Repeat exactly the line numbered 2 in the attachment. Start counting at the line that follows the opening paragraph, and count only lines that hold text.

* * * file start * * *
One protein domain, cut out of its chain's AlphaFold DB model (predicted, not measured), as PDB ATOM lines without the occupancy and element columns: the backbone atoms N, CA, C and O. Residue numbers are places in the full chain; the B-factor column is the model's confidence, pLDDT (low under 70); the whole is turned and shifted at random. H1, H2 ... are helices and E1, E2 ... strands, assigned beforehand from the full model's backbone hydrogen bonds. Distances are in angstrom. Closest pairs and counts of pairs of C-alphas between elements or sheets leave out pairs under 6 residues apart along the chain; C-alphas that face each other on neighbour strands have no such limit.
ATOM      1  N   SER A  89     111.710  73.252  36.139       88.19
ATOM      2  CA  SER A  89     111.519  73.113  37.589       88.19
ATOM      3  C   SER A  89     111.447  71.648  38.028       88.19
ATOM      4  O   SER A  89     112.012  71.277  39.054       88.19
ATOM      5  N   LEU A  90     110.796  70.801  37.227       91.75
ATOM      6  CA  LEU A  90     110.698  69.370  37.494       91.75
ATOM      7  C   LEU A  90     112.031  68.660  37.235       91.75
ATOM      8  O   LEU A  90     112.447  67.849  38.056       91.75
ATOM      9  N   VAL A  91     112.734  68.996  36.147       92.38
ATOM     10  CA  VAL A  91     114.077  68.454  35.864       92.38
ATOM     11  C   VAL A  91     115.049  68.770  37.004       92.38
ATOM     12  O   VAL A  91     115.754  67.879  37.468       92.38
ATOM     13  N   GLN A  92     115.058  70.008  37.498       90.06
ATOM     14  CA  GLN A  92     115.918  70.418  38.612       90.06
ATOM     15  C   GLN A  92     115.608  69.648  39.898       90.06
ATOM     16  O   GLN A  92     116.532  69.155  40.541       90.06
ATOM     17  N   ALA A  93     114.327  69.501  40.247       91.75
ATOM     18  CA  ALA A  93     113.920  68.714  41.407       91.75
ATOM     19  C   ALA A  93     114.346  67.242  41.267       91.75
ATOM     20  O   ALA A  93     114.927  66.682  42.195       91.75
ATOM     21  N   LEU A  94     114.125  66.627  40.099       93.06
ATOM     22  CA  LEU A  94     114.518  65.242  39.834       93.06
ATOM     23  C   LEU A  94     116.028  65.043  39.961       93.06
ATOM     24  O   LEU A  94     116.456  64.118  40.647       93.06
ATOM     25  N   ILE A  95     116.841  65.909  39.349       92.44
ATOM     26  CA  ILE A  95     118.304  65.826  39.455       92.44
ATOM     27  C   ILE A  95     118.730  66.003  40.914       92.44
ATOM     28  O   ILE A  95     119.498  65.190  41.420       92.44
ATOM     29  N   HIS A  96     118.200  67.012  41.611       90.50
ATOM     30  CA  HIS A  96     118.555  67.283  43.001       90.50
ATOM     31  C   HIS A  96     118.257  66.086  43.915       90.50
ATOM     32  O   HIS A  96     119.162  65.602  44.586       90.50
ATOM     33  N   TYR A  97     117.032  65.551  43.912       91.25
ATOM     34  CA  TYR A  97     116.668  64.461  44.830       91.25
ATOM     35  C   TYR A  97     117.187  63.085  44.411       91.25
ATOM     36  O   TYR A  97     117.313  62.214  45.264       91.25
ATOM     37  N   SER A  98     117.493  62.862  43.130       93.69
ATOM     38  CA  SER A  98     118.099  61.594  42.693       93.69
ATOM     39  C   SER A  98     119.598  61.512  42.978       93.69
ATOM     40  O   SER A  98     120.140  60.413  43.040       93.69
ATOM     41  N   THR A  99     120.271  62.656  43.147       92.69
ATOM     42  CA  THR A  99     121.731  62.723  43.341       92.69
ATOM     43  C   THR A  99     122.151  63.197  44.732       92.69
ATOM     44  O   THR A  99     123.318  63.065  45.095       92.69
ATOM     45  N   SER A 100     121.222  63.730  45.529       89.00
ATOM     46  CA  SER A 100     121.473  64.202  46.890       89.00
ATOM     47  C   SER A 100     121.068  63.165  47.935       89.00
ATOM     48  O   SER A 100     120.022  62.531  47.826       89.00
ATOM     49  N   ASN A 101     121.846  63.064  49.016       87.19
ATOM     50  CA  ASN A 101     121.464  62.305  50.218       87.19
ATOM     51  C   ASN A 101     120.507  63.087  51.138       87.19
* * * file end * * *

ATOM      2  CA  SER A  89     111.519  73.113  37.589       88.19